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Queensland Premier Annastacia Palaszczuk. Source: Annastacia Palaszczuk/Facebook.
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  • Queensland will reopen its interstate borders to vaccinated travellers in the lead-up to Christmas
  • Premier Annastasia Palaszczuk moved the reopening date up to December 13, meaning people from Victoria and NSW will be allowed back into the state
  • All travellers will be required to return a negative test in the 72 hours prior to arrival, while the unvaccinated will need to quarantine for 14 days
  • Queensland’s decision to reopen comes despite the new Omicron variant of COVID-19 being detected in NSW
  • But, Ms Palaszczuk says given the state is on track to hit its 80 per cent fully vaccinated target, she’s confident Queensland will be safe

Queensland will fully reopen its interstate borders to vaccinated travellers in the lead-up to Christmas.

Premier Annastasia Palaszczuk announced on Monday she’d moved the reopening date from December 17 to December 13, allowing early entry into the state.

The decision also throws open the door to hotspot areas, such as Victoria and New South Wales, which were previously barred from travelling to Queensland.

Under the reopening, double-jabbed travellers from interstate will be able to arrive in Queensland from 1:00 am AEDT on December 13.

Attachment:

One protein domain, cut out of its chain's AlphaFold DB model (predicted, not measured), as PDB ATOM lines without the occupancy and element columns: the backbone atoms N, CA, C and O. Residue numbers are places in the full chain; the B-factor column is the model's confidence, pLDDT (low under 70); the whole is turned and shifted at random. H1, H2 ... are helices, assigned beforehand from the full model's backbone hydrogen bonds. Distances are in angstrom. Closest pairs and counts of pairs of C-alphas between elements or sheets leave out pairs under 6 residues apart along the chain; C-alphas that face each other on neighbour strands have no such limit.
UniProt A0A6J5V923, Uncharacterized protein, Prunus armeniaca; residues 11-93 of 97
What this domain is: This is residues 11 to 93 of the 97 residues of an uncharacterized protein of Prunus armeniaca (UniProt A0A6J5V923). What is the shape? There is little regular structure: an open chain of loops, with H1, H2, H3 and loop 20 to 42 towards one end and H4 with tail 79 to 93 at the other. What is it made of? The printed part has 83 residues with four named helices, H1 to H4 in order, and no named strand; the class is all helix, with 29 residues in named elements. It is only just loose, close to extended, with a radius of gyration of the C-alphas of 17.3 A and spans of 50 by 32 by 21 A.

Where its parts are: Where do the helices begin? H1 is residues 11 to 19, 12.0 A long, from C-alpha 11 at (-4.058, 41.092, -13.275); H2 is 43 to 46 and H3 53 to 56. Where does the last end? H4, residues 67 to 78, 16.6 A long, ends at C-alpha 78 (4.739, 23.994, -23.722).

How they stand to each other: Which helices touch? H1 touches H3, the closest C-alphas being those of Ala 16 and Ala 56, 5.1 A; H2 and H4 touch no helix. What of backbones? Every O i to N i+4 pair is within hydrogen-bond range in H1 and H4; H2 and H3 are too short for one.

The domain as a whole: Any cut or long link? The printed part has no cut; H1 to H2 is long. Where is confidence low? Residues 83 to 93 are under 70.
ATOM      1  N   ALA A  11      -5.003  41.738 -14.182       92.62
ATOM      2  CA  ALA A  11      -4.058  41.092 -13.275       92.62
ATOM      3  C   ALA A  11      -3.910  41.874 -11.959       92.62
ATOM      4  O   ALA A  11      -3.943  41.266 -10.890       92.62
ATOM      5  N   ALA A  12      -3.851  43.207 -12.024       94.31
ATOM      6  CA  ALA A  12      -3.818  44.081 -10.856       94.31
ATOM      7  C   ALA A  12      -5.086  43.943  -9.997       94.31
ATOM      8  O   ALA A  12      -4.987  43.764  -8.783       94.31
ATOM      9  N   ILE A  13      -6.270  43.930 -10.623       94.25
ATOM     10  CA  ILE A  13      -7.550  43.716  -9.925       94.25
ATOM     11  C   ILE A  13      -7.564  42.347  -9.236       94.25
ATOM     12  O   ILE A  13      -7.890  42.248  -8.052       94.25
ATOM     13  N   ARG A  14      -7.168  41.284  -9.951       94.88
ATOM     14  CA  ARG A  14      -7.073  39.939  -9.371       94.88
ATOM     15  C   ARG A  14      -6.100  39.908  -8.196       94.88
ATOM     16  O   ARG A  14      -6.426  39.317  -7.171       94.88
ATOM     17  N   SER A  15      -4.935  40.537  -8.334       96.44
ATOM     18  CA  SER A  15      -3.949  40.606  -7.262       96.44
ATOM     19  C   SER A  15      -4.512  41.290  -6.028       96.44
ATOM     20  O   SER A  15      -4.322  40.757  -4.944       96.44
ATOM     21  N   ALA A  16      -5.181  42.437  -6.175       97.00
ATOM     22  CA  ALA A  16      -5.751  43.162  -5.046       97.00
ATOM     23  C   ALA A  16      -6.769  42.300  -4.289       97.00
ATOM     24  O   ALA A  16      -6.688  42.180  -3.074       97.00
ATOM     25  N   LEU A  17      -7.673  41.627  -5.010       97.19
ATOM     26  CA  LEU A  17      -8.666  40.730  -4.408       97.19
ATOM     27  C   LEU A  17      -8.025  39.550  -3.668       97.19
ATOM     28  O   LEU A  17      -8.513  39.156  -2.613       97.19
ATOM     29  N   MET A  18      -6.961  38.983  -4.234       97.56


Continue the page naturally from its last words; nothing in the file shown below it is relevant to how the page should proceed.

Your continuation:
Authorities will ask all travellers to return a negative COVID-19 test 72 hours prior to entry, while unvaccinated visitors will be required to quarantine for two weeks from December 17.

The state will also remove the requirement for people to wait two weeks after their second jab to enter Queensland, but visitors from hot spot areas will be asked to return a second negative test five days after their arrival.

Ms Palaszczuk said she was pleased to allow families to reunite this holiday season.

“This is going to be a very, very special time of the year and as a government we’ve been very conscious of how important this is, to reunite families,” she said.

The Premier’s decision to reopen comes despite the new Omicron variant of COVID-19 being detected in NSW last week.

Ms Palaszczuk said given the state was on track to hit its 80 per cent fully vaccinated target, she’s confident Queensland would be safe.

Acting Chief Health Officer Peter Aitken added that the Queensland community would need to learn to live with COVID-19 when borders reopened.

“We will have cases — that’s inevitable. And we have to be ready for that,” Dr Aitken said.

“As cases come into our community, it’s likely that we will need to think about wearing masks again. It’s likely that people will need to be in quarantine.”

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